See also: SIT, Sit, sít, šit, -sít, -šit, síť, šít, and шит

EnglishEdit

PronunciationEdit

  • enPR: sĭt, IPA(key): /sɪt/
  • (file)
  • (file)
  • Rhymes: -ɪt

Etymology 1Edit

From Middle English sitten, from Old English sittan, from Proto-West Germanic *sittjan, from Proto-Germanic *sitjaną, from Proto-Indo-European *sed- (sit).

VerbEdit

sit (third-person singular simple present sits, present participle sitting, simple past sat or (dated, poetic) sate, past participle sat or (archaic, dialectal) sitten)

 
A painting of a man sitting.
  1. (intransitive, copulative, of a person) To be in a position in which the upper body is upright and supported by the buttocks.
    • 1460-1500, The Towneley Playsː
      He is so fair, without lease, he seems full well to sit on this.
    • 1593, Michael Drayton, “The Eighth Eglog”, in Idea the Shepheards Garland, [], London: [] [T. Orwin] for Thomas Woodcocke, [], OCLC 1049092723; republished as J[ohn] P[ayne] C[ollier], editor, Idea the Shepheards Garland, [London: Privately printed], 1870, OCLC 1230869372, page 64:
      This were as good as curds for our Jone, / When at a night we ſitten by the fire.
    After a long day of walking, it was good just to sit and relax.
    Jim's pet parrot sat on his left shoulder.
  2. (intransitive, of a person) To move oneself into such a position.
    I asked him to sit.
  3. (intransitive, of an object) To occupy a given position permanently.
    The temple has sat atop that hill for centuries.
  4. (intransitive, copulative) To remain in a state of repose; to rest; to abide; to rest in any position or condition.
  5. (government) To be a member of a deliberative body.
    I currently sit on a standards committee.
  6. (law, government) Of a legislative or, especially, a judicial body such as a court, to be in session.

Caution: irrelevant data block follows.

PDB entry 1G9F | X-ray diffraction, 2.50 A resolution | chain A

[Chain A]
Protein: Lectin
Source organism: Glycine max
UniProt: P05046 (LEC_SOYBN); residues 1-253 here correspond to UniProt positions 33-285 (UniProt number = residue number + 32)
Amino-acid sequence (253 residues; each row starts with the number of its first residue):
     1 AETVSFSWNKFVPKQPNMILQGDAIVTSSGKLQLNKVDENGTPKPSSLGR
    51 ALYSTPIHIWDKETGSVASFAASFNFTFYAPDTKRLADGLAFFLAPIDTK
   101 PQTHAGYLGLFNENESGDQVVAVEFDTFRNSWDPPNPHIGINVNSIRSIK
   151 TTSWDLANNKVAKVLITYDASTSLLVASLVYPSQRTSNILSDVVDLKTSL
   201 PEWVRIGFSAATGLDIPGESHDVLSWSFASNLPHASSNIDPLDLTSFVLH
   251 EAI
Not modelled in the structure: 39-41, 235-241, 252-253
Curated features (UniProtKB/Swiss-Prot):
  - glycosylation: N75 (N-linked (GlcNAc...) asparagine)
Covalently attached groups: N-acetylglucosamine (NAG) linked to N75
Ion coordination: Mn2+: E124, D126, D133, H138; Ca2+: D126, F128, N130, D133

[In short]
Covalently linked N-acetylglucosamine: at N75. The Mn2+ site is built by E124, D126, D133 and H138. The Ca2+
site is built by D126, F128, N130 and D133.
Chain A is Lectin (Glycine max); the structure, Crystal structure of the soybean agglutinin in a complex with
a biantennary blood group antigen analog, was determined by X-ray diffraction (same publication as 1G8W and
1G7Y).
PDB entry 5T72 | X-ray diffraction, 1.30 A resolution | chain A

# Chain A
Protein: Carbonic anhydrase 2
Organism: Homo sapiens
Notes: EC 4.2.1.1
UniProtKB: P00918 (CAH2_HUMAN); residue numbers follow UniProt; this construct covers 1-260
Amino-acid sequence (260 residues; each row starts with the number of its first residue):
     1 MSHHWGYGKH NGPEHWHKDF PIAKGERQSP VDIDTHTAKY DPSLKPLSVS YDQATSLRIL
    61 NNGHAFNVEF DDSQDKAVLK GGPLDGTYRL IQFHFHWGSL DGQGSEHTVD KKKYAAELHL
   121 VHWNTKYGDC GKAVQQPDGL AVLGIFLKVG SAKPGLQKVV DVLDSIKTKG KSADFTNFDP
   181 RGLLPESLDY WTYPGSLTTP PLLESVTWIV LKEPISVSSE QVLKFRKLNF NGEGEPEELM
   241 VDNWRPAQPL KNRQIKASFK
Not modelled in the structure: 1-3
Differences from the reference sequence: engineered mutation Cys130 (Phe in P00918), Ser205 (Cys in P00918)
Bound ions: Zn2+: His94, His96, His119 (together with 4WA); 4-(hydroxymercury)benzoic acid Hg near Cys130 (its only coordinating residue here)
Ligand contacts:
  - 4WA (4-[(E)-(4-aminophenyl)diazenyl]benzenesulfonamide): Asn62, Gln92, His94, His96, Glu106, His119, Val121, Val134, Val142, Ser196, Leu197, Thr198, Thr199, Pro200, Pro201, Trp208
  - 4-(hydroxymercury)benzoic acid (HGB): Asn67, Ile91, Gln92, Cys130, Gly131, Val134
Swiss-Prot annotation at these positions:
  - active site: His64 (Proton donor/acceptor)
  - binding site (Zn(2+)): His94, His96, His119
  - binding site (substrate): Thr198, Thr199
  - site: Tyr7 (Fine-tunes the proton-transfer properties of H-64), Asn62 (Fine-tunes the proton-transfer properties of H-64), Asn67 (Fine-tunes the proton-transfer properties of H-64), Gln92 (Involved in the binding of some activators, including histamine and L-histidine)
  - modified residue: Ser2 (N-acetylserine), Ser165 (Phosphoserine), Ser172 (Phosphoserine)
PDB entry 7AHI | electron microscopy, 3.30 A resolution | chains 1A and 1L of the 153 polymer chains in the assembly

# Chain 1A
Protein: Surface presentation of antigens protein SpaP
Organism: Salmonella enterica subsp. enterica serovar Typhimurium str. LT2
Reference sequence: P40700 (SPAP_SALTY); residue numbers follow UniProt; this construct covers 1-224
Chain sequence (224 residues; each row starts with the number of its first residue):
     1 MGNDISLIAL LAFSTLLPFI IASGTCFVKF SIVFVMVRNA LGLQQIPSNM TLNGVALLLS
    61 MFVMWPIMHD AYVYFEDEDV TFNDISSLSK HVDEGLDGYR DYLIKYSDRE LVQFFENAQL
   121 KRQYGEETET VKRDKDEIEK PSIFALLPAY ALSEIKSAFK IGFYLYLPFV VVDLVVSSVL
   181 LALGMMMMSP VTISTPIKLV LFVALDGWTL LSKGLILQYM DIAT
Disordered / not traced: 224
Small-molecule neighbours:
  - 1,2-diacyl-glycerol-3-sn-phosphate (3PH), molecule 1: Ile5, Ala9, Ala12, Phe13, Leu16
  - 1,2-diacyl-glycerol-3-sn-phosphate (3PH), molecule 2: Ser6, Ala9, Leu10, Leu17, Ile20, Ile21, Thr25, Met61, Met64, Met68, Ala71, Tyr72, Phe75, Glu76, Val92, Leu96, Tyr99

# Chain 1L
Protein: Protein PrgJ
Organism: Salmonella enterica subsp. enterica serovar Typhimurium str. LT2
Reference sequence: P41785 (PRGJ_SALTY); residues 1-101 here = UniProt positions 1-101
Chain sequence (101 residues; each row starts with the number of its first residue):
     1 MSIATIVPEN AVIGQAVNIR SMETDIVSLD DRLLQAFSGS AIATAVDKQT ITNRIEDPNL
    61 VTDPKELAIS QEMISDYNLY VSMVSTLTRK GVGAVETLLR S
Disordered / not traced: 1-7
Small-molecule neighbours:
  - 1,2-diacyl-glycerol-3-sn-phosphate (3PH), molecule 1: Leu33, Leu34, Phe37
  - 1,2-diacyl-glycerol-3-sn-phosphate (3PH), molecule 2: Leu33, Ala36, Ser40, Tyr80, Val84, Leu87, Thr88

In what city is the circuit court sitting for this session.
  7. To lie, rest, or bear; to press or weigh.
    • 1650, Jeremy Taylor, The Rule and Exercises of Holy Living
      The calamity sits heavy on us.
  8. To be adjusted; to fit.
    Your new coat sits well.
  9. (intransitive, of an agreement or arrangement) To be accepted or acceptable; to work.
    How will this new contract sit with the workers?
    I don’t think it will sit well.
    The violence in these video games sits awkwardly with their stated aim of educating children.
  10. (transitive, causative) To cause to be seated or in a sitting posture; to furnish a seat to.
    Sit him in front of the TV and he might watch for hours.
  11. (transitive) To accommodate in seats; to seat.
    The dining room table sits eight comfortably.
  12. (US, transitive, intransitive) To babysit.
    I'm going to sit for them on Thursday.
    I need to find someone to sit my kids on Friday evening for four hours.
    • 1980, Stephen King, The Mist
      I saw [] Mrs. Turman, who sometimes sat Billy when Steff and I went out []
  13. (transitive, Australia, New Zealand, Britain) To take, to undergo or complete (an examination or test).
  14. To cover and warm eggs for hatching, as a fowl; to brood; to incubate.
  15. To take a position for the purpose of having some artistic representation of oneself made, such as a picture or a bust.
    I'm sitting for a painter this evening.
  16. To have position, as at the point blown from; to hold a relative position; to have direction.
  17. (obsolete, transitive) To keep one's seat when faced with (a blow, attack); to endure, to put up with. [13th–19th c.]
    • 1790, Amelia Opie, Dangers of Coquetry, vol. I, ch. 5:
      Louisa, who [] had but ill born the commencement of this conversation, could sit it no longer, and hastily throwing up the sash, complained of the intense heat of the room.
ConjugationEdit
QuotationsEdit
SynonymsEdit
Derived termsEdit
TranslationsEdit
The translations below need to be checked and inserted above into the appropriate translation tables, removing any numbers. Numbers do not necessarily match those in definitions. See instructions at Wiktionary:Entry layout § Translations.
See alsoEdit

NounEdit

sit (plural sits)

  1. (mining) Subsidence of the roof of a coal mine.
  2. (rare, Buddhism) An event, usually lasting one full day or more, where the primary goal is to sit in meditation.
TranslationsEdit

Etymology 2Edit

NounEdit

sit (plural sits)

  1. (informal) Short for situation.
    • 2012, Gail Shisler, For Country and Corps: The Life of General Oliver P. Smith: